- Review of management systems to identify and rectify areas of non-alignment for instance, paying contractors based on production targets and concurrently expecting no shortcuts to safe work practices.
- Review of management behaviors such as decision-making practices, to ensure leaders have the tools to pursue optimal outcomes and that their decisions are defensible both legally and from a business objectives perspective.
The Alignment Fallacy was published in Productive Safety Management, Butterworth-Heinemann, Oxford 2003. The next article will present the ‘Entropy Model’ which explains how to manage risk to achieve production, quality outputs and incident mitigation concurrently. The ‘Entropy Model’ is the second key tool of Productive Safety Management. It will be re-released in the upcoming publication, Safety Leadership and Professional Development, American Society of Safety Professionals, June 2018. For a preview of the Entropy Model, click here >
Tania Van der Stap, Founder and Principal Director of Align Risk Management
Tania Van der Stap is the Founder and Principal Director of Align Strategic Management Services Pty Ltd established in 2002, after having Productive Safety Management published internationally by Butterworth-Heinemann. The publication presents a strategic, multi-disciplinary management system for hazardous industries that ties safety and production together.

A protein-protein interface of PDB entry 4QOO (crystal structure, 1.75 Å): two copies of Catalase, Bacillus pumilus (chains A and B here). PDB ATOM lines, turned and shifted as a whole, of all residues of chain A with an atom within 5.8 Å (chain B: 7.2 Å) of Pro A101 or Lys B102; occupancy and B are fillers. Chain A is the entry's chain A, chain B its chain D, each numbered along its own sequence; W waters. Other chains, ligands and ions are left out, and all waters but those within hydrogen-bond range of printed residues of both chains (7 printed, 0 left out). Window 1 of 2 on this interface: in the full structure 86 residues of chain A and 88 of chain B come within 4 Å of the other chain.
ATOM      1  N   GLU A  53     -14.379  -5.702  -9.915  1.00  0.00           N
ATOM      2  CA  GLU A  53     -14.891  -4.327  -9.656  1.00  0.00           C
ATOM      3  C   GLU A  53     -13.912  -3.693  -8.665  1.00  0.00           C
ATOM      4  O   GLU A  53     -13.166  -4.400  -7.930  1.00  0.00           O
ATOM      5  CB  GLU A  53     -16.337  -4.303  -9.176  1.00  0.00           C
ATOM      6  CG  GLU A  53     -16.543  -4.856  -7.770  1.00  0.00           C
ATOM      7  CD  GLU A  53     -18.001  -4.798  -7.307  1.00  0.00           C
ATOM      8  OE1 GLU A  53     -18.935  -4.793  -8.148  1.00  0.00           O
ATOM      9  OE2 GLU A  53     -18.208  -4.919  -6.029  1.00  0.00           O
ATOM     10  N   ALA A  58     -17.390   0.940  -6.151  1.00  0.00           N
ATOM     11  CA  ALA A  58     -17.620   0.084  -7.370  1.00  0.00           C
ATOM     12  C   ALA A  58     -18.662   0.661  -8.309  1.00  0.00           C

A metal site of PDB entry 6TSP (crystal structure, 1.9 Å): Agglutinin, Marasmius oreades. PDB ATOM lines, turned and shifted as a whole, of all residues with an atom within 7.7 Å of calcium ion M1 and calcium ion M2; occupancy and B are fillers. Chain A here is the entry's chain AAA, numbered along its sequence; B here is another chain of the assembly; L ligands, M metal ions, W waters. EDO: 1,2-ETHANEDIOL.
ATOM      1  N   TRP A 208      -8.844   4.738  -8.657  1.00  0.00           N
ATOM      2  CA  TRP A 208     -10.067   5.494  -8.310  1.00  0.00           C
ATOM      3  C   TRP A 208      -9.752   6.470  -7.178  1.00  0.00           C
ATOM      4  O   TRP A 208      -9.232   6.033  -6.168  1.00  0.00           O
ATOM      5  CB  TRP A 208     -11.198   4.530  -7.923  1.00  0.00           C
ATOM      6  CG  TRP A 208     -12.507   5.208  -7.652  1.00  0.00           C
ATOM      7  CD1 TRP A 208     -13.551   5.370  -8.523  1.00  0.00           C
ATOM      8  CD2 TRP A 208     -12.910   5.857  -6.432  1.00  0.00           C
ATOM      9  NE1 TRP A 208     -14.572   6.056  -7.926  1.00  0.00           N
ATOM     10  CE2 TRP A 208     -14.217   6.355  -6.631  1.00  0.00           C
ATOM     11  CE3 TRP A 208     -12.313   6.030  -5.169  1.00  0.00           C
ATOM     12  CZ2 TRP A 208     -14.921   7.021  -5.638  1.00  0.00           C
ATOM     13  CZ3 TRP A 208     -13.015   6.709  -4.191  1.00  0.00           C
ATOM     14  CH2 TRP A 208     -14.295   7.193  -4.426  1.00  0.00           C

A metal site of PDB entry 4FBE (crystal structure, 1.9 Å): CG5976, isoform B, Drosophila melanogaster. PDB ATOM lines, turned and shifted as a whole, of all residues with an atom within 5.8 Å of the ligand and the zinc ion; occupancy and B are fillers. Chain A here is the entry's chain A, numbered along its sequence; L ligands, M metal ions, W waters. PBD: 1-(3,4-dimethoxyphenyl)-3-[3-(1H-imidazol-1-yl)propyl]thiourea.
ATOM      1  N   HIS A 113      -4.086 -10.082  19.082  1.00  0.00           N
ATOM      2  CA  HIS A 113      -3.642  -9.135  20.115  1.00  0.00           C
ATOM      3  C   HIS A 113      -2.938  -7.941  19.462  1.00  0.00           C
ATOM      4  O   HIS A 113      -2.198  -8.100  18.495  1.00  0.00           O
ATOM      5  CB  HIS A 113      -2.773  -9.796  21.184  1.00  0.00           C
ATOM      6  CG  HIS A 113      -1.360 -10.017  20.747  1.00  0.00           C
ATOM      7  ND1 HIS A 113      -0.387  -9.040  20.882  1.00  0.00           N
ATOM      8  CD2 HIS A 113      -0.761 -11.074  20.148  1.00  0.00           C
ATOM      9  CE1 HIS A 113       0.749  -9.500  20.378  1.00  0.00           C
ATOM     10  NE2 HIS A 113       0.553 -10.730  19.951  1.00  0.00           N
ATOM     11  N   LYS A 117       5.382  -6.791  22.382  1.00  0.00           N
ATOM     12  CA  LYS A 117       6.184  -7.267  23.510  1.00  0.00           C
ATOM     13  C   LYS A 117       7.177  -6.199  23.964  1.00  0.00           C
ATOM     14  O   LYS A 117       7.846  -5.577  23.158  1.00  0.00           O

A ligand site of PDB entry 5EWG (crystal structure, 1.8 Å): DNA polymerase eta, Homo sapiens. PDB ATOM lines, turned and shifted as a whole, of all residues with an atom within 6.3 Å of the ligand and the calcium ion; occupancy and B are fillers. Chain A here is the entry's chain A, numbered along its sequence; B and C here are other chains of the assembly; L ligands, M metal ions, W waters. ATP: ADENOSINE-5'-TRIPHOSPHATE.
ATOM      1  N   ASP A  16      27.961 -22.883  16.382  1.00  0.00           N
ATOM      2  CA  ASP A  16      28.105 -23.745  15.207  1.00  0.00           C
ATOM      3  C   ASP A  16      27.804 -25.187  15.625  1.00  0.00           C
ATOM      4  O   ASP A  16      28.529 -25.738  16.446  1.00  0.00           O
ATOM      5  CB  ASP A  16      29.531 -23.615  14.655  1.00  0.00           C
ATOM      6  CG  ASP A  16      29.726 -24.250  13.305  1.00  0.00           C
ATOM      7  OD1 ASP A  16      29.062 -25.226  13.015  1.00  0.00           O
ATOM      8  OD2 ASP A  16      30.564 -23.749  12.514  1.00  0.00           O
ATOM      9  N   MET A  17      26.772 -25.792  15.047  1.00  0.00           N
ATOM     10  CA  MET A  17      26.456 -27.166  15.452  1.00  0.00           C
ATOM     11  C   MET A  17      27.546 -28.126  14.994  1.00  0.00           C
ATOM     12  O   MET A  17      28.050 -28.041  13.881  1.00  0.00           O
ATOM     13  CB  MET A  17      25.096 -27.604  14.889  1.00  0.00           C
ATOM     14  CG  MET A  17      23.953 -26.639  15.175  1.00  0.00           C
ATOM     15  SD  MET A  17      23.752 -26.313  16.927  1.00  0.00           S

From 2002 to 2012, Tania provided HSE consulting services to Chevron’s Gorgon Project, Monadelphous, Baker Hughes, Fortescue Metals Group and Worley Parsons. Thereafter for 5 years, Tania took a HSE Manager’s role with AngloGold Ashanti Australia where she made significant improvements taking the department from ‘vulnerable’ to ‘proactive’ on the HSE journey.
In late 2016, her company was rebadged to Align Risk Management specialising in HSE Consulting and Risk Leadership Programs for managers, supervisors, HSE professionals and workers. Her chapter on ‘Risk Leadership – A Multi-Disciplinary Approach’ has been accepted by the American Society of Safety Professionals and will be published in Safety Leadership and Professional Development ahead of the ASSP’s 2018 Safety Conference.
In addition to Productive Safety Management being a substantial, refereed publication, Tania’s credentials include academic qualifications in Commerce and also Public Health and Safety.